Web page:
• Parker’s Pygmalion. I’ve decided to upload my Phi Theta Kappa award-winning short story to Smashwords as a free e-book. I have to start doing this indie thing soon anyway, and this is a good story to start with. If it works out, I will likely add it to Kindle on Amazon as well.
    • Kill the Crow. I’ve begun putting the stories into one document. I still need to finish writing and editing a few of the tales for the book, and get it formatted for publishing. Once  that’s done, I will upload it to Amazon…maybe Smashwords again, too.
    • Quellseek: Army of Empaths. I have people who will murder me if I don’t finish this novel,  so I’m working on it. The biggest problem I’m encountering is that the plot bunnies have tortured me with another great idea, one which I’ve started the research on already.
    • The Dragon Siblings. See above. I’ve got Phandara and T’kanyae (a.k.a. Kane Anthony) Morphyrades story starting in my head and I’ve begun a research project on it involving (fictional and real) sorcery and alchemy.  I don’t even have a title for this yet and have no clue about the scope of it, because Quellseek and that series MUST come first. The tale of Rafael Errick, Emory Atarem, Marta Sanis, Alverin Ness, and Wellynd Niles/Well-and-Truly must be brought to a close and that could take 2-3 years to tell it all. The Dragons will happen at some point, though. They’ve sort of already happened in some pre-cursor/same multiverse short stories.
  • Publishing and Editing. 
    • The Were-Traveler. Yes, I also edit and publish a speculative fiction magazine. It’s a rewarding venture I dove into like a madwoman and for the moment I’m enjoying it. Not quite ready to give it up yet. I recently posted the descriptions for up-and-coming issue themes. I’m looking forward to some of the upcoming themes. I may have to pen something myself for the Lovecraft/Poe issue. So tempting.

Life is going to be a challenge for me once school starts again in August. I have decided to attend USF full-time, which means I will have even less time for the other parts of my life than I do now.

Going to do as much this summer as possible…got to get it while the gettin’s good.

Quellseek Excerpt: from ‘A Visitor in the Night’

Excerpt from Quellseek: Army of Empaths. From the end of Chapter 9, A Visitor in the Night (Wellynd Niles, POV). Wellynd wraps up his visit to Bon Pelees Atarem, a strange stopover even for a spy. He received a visitor to his room which left him disturbed (and not a little frustrated!) and saw a curious sight in the early dawn, a person sneaking out of the keep instead of into it! In this excerpt, Wellynd ends his visit by giving Pelees a revelation. 

“Thank you for delivering your message and may all the Unnamed see you home in safety. Doralinda made you up this bundle of food for your journey.” Pelees handed him a packet wrapped in linen.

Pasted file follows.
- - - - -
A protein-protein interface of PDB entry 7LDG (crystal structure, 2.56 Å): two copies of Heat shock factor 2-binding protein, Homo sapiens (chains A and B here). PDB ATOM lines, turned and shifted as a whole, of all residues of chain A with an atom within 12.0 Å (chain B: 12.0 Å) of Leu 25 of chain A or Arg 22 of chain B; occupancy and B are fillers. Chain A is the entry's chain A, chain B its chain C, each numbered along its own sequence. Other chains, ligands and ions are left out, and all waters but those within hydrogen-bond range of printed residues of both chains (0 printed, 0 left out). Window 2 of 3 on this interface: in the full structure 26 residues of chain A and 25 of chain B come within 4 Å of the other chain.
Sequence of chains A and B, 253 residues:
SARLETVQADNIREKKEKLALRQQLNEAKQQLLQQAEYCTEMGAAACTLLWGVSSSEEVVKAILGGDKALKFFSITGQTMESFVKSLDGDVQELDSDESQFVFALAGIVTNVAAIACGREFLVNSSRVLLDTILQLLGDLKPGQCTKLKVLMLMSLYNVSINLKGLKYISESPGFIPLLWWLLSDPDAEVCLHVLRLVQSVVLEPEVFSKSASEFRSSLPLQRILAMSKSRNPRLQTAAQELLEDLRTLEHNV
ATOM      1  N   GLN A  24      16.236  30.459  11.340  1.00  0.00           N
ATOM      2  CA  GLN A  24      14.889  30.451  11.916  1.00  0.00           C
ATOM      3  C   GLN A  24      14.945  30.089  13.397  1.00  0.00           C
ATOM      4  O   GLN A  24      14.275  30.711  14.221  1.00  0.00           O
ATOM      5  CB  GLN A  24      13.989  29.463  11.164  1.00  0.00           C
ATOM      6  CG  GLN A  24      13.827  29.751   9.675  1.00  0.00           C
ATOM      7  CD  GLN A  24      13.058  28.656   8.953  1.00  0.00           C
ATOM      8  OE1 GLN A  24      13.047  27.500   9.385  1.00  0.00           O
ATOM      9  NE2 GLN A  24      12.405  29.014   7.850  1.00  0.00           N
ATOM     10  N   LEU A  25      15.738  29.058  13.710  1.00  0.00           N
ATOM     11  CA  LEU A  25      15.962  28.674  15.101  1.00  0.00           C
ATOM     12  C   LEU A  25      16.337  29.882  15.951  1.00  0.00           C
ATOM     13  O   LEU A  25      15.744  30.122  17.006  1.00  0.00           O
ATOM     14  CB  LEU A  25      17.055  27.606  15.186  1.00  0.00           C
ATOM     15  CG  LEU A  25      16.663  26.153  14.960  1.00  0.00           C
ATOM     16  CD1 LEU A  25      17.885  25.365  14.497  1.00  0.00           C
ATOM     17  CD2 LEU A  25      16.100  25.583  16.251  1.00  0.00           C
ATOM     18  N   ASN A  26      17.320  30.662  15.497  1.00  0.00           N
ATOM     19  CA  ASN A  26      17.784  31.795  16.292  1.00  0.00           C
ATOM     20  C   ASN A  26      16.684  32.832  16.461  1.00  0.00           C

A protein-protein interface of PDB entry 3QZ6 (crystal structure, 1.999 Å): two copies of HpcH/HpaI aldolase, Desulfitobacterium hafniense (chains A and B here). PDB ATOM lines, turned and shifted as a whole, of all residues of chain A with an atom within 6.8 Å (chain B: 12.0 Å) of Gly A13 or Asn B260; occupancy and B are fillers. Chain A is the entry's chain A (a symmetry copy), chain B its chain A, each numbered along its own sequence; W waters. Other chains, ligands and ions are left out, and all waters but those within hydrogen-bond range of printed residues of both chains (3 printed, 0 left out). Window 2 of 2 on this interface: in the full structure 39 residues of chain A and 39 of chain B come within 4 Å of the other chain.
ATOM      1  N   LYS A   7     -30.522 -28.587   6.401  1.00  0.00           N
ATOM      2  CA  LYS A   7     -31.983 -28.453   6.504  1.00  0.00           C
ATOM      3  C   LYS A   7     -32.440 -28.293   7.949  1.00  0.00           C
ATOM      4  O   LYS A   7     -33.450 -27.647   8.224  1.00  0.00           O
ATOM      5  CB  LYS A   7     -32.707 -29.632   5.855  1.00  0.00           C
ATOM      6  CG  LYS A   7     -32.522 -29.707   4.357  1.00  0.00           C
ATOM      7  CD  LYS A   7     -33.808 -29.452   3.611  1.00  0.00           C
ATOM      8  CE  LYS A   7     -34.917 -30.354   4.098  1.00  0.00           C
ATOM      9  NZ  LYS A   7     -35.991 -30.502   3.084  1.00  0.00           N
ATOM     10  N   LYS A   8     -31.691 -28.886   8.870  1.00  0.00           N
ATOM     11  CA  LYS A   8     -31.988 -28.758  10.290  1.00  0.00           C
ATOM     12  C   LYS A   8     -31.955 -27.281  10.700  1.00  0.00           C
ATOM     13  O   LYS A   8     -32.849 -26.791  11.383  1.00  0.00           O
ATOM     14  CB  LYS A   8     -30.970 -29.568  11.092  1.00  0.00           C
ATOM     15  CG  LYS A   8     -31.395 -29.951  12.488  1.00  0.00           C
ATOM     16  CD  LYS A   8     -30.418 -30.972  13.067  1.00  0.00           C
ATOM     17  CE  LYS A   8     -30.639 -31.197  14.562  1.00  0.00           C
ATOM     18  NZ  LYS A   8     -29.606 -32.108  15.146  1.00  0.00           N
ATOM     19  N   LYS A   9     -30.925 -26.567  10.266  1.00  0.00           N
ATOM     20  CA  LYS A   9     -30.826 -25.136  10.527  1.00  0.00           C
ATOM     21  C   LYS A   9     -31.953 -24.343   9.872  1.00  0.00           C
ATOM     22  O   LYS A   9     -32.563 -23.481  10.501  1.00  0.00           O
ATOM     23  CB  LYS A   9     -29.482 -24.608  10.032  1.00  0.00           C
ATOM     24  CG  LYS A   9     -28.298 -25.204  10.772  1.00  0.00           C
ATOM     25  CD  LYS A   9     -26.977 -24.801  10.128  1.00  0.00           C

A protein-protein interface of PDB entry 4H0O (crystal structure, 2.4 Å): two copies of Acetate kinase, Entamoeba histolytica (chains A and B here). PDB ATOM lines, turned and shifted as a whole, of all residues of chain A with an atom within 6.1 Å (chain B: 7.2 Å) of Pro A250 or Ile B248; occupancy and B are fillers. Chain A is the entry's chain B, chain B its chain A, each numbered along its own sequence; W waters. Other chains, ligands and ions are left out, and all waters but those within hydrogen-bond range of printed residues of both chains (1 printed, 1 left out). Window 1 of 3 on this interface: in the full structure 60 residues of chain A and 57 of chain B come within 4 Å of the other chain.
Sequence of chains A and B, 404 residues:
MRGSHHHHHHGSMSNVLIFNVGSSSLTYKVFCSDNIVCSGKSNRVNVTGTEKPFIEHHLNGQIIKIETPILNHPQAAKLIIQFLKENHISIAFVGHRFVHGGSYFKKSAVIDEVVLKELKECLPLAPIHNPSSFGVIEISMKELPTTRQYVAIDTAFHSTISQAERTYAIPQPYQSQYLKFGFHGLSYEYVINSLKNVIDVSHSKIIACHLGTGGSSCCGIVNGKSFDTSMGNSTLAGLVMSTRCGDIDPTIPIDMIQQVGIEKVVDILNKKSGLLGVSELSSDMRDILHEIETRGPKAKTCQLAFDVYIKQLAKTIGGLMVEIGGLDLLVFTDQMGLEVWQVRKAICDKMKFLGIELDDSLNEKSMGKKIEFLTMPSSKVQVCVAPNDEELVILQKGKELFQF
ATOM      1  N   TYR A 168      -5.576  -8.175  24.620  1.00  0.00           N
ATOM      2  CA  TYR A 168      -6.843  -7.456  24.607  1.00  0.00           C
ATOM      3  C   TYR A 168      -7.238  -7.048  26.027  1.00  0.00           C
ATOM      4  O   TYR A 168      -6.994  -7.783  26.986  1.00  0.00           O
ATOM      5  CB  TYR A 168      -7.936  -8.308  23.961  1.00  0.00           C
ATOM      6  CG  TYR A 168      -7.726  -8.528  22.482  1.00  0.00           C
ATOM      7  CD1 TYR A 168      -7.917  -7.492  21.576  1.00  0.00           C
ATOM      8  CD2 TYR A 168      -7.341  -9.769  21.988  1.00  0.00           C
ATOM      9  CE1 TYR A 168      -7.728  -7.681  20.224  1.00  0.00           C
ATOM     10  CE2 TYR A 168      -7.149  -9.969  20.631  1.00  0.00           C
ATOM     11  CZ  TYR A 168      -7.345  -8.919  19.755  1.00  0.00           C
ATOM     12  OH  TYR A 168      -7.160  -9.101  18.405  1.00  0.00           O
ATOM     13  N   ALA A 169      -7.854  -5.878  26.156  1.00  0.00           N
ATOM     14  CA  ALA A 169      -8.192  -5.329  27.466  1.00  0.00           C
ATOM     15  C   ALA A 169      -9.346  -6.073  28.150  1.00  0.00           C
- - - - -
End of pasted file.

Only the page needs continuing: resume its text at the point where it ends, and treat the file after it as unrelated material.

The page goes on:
“Thank you, my lord. A fine woman, your serving lady.”

Pelees looked surprised. “You were speaking with her yesterday.”

“Yes. I was getting a bottle of ghurzin from your storehouse. She is very concerned for you, my bon. As are we all.”

Pelees looked angry. “She spoke out of turn, I fear. I shall have to chastise her.”

“Don’t. Please, my lord. She spoke only out of her worry. She suffers greatly.”

“I know,” Pelees nodded. “She was very attached to Nissen. It hurt her when he quelled my poisoning.”

Now here’s a chance for me to do some good on this visit, at last,’ Wellynd thought.

“Is that what you think, my lord? That she loved your Quell?”

Pelees screwed up his eyes, not comprehending his guest’s meaning. “She must have…the way she cried when he died.”

Wellynd Niles put his heel to his horse and started to trot away, following his other guards and Wallis who were already leaving the stable. Then he stopped and turned to regard Bon Pelees Atarem thoughtfully.

“Hmm…yet her meander was the first one to leave Blackened Falls when you were poisoned, before your Quell was even feeling the full effect of it.” He grinned. “Well…I’ve heard it said love is blind. It must be stupid as well. Beg pardon, my lord. Thank you for your hospitality. Until we meet again.”

Then Wellynd Niles spun his horse around and headed out of the stable, leaving the Bon gaping after him in confusion, before Pelees could feel the full measure of the insult and call him back to have him flogged.

© Astrid Gast - Fotolia

© Astrid Gast – Fotolia

Quellseek Excerpt: Natural Son

One handsome masculine male with nice eyes

Image courtesy of dundanim.

Excerpt from my work in progress novel, “Quellseek: Army of Empaths, Chapter 12: Natural Son: